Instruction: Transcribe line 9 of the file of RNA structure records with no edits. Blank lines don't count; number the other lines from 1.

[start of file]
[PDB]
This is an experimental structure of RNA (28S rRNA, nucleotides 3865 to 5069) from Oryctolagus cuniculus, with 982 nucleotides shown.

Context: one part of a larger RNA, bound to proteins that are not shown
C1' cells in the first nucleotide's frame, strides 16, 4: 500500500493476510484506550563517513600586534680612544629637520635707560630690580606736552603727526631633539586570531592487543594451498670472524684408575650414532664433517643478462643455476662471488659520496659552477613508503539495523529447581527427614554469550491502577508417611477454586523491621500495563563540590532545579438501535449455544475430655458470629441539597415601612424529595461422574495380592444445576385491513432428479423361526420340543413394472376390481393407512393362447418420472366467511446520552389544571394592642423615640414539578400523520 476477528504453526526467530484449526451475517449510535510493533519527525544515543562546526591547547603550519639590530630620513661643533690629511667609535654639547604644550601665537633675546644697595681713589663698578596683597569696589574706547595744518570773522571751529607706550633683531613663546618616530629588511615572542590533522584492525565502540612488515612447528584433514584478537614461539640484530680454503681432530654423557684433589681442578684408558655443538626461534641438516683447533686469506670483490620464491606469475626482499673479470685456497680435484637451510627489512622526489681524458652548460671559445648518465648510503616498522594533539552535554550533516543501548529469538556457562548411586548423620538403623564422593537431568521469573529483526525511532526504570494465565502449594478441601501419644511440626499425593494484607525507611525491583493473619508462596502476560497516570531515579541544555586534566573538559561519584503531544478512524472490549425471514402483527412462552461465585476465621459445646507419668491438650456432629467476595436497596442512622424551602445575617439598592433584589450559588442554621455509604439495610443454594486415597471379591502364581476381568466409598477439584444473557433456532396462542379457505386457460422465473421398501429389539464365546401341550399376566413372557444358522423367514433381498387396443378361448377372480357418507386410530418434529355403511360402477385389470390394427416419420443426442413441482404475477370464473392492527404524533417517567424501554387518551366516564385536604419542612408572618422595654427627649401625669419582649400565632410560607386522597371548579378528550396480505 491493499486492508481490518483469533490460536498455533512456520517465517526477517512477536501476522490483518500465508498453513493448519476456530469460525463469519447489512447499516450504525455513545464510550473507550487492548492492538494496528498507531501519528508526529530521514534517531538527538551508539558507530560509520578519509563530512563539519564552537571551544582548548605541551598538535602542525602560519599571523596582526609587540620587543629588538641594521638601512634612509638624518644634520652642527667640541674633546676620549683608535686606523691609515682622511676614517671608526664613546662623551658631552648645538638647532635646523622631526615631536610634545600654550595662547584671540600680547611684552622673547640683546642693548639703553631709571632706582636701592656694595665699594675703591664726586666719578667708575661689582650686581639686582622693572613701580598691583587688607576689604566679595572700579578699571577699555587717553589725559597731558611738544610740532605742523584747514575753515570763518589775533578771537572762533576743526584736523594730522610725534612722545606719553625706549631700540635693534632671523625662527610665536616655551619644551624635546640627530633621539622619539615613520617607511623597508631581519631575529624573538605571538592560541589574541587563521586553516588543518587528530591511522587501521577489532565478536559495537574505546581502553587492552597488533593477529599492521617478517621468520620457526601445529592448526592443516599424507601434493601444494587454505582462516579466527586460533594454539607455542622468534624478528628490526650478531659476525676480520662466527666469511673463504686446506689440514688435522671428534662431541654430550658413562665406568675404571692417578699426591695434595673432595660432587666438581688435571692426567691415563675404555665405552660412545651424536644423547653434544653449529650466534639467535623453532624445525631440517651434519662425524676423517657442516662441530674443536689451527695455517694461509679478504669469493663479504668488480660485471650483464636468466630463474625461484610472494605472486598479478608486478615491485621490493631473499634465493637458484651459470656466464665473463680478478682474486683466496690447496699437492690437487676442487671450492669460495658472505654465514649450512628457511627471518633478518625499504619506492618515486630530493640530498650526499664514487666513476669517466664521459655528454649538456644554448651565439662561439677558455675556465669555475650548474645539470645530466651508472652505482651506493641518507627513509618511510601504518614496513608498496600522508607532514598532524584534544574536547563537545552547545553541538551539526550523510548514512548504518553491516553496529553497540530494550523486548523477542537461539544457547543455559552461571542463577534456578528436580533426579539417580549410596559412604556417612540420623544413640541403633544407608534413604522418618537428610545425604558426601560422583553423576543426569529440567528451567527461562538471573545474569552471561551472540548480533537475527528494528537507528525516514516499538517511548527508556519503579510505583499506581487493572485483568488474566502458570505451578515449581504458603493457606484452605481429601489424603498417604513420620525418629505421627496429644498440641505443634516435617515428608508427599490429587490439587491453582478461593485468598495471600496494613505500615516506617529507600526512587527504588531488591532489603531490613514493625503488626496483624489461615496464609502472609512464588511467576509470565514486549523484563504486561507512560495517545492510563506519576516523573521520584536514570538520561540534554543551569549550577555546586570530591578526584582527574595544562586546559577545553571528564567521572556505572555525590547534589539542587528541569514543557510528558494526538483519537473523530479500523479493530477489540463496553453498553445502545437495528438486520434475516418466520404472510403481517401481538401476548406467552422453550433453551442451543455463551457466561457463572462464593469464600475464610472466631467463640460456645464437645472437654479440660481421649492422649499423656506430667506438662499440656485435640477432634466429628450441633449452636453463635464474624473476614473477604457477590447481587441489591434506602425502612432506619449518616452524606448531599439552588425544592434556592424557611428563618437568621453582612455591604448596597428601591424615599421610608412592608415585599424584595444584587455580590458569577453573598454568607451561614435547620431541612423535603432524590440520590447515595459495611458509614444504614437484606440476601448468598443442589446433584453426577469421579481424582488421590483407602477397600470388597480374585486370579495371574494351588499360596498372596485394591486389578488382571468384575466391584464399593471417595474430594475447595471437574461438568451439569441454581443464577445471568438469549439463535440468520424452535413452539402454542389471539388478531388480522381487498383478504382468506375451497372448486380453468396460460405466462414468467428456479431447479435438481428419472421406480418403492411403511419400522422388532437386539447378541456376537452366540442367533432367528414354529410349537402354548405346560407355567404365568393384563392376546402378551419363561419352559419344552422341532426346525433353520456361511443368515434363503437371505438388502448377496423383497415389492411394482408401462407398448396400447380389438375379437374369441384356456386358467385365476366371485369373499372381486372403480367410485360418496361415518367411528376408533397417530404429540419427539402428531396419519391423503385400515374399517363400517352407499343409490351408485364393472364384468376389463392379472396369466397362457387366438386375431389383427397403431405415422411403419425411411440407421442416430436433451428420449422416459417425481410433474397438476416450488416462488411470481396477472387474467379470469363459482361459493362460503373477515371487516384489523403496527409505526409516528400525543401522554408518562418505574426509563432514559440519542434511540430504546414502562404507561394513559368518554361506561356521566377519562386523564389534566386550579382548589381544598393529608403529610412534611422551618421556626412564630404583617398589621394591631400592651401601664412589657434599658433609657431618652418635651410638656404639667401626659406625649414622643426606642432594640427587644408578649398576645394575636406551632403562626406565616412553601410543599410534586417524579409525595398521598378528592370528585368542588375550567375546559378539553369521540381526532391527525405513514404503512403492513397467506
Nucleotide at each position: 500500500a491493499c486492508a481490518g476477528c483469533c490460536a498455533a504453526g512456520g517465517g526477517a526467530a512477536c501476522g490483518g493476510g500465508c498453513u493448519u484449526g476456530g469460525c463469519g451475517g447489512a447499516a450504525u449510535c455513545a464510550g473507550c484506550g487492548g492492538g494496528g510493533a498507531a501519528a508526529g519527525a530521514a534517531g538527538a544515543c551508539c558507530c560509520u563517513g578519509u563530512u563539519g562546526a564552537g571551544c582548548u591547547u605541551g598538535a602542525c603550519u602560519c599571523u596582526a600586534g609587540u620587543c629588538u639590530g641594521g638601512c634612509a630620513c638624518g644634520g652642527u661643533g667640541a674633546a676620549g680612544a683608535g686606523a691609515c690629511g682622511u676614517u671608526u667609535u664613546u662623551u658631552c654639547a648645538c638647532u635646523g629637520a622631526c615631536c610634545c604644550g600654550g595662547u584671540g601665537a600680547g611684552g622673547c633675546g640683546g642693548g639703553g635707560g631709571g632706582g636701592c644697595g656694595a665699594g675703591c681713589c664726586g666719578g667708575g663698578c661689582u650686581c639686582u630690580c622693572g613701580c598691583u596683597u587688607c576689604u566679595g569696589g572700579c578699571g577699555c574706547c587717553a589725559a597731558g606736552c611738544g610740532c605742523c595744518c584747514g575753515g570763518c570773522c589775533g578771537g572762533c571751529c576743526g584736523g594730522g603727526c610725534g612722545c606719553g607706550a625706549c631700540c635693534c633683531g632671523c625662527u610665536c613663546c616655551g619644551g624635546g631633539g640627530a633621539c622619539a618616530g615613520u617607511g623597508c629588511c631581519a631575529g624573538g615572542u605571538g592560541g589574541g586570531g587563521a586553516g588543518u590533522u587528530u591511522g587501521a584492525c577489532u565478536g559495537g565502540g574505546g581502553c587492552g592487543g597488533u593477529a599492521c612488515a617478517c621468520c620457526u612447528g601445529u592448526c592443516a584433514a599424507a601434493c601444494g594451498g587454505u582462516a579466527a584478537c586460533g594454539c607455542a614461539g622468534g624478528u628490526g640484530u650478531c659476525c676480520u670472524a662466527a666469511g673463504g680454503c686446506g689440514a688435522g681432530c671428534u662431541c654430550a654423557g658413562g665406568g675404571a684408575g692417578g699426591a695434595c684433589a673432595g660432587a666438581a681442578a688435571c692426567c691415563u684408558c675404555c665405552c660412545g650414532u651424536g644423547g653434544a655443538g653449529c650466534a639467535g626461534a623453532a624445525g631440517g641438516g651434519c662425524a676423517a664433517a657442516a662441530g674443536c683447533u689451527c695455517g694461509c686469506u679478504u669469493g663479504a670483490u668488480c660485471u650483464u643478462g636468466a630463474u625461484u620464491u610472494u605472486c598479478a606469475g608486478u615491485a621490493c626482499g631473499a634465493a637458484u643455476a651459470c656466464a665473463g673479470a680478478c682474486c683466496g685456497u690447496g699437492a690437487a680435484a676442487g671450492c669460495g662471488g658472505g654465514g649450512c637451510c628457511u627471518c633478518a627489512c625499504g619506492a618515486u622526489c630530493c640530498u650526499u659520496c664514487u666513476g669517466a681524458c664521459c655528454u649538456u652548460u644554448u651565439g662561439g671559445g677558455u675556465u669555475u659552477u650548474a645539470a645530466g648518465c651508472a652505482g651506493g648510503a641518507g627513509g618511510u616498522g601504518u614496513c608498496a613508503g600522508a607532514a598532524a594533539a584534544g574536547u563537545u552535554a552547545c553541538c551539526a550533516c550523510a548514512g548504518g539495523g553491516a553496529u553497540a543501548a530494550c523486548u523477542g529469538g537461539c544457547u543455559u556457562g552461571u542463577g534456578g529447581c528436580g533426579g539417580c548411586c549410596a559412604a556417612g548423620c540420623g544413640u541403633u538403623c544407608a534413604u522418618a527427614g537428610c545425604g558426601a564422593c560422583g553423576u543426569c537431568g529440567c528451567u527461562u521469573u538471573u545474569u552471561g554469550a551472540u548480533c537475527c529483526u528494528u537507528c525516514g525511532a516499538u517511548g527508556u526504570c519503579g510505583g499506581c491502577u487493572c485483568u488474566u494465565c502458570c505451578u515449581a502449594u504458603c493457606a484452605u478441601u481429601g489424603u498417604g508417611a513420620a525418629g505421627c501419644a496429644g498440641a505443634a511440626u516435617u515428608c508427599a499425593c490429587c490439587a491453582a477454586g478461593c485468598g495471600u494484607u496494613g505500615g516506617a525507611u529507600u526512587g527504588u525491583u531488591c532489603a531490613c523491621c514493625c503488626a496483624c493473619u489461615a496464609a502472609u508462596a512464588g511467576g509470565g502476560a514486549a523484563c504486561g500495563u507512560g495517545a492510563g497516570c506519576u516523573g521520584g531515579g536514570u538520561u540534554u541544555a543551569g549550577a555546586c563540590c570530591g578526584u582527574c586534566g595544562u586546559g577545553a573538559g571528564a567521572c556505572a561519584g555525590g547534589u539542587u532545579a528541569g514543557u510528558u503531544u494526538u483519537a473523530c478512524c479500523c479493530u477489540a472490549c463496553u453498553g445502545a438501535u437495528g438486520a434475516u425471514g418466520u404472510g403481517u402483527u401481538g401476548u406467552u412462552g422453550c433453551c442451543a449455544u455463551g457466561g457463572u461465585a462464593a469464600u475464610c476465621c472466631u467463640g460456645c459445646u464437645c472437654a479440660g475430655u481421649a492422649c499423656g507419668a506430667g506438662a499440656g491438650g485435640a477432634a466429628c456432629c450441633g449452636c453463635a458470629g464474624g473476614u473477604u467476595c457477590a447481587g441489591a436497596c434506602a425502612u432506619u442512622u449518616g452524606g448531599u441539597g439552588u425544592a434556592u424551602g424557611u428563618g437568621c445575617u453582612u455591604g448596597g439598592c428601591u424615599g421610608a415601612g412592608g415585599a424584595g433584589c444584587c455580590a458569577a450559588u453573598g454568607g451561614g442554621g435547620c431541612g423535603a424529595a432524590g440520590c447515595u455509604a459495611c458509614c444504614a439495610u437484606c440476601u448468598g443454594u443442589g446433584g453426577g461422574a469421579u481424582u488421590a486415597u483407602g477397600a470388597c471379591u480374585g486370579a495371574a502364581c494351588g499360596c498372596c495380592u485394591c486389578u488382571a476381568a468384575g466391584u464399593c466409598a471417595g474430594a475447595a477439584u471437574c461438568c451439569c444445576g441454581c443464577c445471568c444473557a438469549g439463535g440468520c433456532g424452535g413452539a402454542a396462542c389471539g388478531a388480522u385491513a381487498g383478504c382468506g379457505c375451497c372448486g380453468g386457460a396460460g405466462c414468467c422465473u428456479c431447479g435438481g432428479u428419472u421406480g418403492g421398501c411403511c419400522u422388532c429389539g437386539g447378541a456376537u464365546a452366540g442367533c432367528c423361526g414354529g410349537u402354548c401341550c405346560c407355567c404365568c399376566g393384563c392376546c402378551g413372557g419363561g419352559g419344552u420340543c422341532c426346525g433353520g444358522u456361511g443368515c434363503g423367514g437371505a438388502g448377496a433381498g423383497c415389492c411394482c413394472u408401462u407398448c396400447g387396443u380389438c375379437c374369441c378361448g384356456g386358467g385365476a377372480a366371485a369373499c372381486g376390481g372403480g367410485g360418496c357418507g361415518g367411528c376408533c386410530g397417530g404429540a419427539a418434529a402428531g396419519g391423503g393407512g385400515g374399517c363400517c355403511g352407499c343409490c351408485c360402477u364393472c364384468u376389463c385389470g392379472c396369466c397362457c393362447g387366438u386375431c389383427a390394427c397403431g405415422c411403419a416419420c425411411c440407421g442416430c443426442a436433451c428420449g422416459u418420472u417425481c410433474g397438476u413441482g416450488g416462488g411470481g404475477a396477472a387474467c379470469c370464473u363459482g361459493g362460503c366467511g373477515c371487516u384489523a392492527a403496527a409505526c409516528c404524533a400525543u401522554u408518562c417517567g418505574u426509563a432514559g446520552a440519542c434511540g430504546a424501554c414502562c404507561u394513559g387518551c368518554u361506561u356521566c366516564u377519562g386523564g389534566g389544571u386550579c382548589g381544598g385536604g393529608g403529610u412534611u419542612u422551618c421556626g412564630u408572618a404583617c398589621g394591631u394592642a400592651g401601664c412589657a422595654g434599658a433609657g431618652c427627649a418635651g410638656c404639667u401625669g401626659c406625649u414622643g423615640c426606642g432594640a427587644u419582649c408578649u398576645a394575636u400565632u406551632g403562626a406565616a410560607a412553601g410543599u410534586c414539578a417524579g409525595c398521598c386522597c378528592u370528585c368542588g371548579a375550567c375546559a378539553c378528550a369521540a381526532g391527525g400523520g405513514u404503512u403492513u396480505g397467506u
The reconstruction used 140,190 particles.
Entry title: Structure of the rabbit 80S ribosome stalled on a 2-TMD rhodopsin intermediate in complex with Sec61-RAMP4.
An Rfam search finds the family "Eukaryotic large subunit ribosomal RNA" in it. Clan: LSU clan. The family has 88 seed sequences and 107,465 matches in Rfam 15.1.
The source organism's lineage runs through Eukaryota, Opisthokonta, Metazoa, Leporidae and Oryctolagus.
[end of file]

The source organism's lineage runs through Eukaryota, Opisthokonta, Metazoa, Leporidae and Oryctolagus.